The technological revolution brought about by the development of miniaturized electronic devices over the last 50 years has had an extraordinary impact on every aspect of our daily lives. Devices are now reaching the realm where individual structures are made up of only a few atoms. This has led to concern that quantum fluctuations will cause problems for the development of ever smaller, more powerful devices.
But more recent theoretical and experimental developments have led researchers to use the laws of quantum mechanics in new ways - allowing unprecedented control over the dynamics of small numbers of quantum systems. Extremely weird quantum phenomena such as entanglement, teleportation, nonlocality and interference are within our control - and now we are learning that they can actually be very useful! Hitherto undreamt of applications of this field of research are diverse, for example they include:
- Quantum cryptography and quantum coin flipping
- Quantum computers which can run uniquely quantum algorithms
- Improved high precision metrology (space and time measurements)
- Nonclassical aspects of field-matter interaction
- Quantum aspects of attosecond dynamics
- Quantum plasmonics
One of the features of this field is its high degree of inter-disciplinarity. Quantum Information Science is not just done by physicists - there are also large numbers of computer scientists, mathematicians, chemists and recently even biologists are getting involved!
The field is also providing new insights into the structure of quantum mechanics, and many new results in the field of Foundations of Quantum Mechanics.
Due to the universality of the principles of quantum mechanics, there is an incredible variety of different physical systems in which the core principles of controlled quantum dynamics are being implemented. Examples include:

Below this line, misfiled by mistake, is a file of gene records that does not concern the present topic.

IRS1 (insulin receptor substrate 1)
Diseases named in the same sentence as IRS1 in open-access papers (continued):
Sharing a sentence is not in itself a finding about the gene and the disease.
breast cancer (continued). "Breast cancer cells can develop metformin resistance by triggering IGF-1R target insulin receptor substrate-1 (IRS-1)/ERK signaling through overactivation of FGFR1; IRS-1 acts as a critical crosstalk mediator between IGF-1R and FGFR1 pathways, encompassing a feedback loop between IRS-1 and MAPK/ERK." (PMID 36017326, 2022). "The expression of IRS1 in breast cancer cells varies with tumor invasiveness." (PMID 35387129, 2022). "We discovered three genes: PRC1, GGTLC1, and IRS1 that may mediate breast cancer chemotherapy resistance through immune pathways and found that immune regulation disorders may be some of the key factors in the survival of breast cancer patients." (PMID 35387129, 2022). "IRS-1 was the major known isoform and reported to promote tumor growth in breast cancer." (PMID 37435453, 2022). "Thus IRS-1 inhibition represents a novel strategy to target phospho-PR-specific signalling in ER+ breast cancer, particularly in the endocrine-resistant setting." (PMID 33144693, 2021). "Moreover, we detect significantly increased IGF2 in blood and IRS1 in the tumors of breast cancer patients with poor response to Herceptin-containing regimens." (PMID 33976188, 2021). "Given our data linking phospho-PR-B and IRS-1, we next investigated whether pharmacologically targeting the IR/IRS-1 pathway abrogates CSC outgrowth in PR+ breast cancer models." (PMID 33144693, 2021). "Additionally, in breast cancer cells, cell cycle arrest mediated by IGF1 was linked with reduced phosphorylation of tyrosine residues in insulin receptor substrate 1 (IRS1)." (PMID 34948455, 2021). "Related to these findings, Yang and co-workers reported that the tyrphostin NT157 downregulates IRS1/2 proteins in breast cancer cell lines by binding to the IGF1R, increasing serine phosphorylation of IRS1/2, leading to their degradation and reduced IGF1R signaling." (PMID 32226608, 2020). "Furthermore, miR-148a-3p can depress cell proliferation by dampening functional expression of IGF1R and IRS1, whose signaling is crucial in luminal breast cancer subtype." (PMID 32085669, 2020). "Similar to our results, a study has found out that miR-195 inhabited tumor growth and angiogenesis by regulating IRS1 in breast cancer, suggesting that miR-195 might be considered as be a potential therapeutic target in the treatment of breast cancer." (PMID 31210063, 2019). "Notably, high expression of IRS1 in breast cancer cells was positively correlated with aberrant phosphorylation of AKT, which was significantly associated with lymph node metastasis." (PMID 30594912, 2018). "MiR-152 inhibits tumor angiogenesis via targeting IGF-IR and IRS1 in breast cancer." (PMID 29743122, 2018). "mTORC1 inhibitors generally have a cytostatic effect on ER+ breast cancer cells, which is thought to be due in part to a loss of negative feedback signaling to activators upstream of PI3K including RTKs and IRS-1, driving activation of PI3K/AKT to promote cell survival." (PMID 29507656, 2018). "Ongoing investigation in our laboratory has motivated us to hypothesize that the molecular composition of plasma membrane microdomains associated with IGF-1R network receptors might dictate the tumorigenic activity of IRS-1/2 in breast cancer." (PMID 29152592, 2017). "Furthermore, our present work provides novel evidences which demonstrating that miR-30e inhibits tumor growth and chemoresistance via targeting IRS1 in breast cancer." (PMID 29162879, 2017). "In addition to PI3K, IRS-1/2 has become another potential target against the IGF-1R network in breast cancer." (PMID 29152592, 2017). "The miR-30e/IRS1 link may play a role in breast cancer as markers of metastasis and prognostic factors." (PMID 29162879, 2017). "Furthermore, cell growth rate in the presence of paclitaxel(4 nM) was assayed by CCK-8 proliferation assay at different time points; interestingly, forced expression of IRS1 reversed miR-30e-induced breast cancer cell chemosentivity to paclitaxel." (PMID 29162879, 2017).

- Ion traps, in which small numbers of icons can be coherently manupulated by lasers
- Semi-conductor quantum dots, in which the spin of trapped electrons are manipulated by radio-frequency fields
- Ultra-cold (Bose-condensed) atoms being moved around "atom chips"
- Single atoms trapped inside buckyballs
- Highly pure silicon doped with single phosphorous atoms
- Trapped cooper pairs in superconductors
- Single photons produced by a wide variety of possible mechanisms
- Atoms trapped in microwave or optical cavities
- Attosecond dynamics and Plasmonics
Experimental projects could range over topics such as:
- Trapping and manipulating ultra-cold atoms on an atom chip for applications in sensing and quantum information processing
- Trapping individual ions in an ion trap for applications in quantum information and precise measurements that can test fundamental symmetries – searching for the electric dipole moment of the electron
- Building the next generation of atomic clocks, small enough to fit in a mobile phone
- Studying coherent control of ultrafast processes in molecules
- Investigate quantum matter-field interaction in a nanoscale structure
Theoretical projects could range over topics such as:
- Studying quantum entanglement and using the results to understand features of many-body quantum systems
- Modelling quantum dynamics of small numbers of constituents in biological systems to explore the extent to which nature is already doing controlled quantum dynamics.
- Modelling quantum decoherence for both foundational (interpretations of quantum mechanics) and pragmatic reasons.
- Designing schemes to interface light and matter, so as to exploit the best properties of each type of system with respect to maintaining quantum coherence.
We expect a very large number of project proposals ranging over these and many other topics, so you will have plently of choice!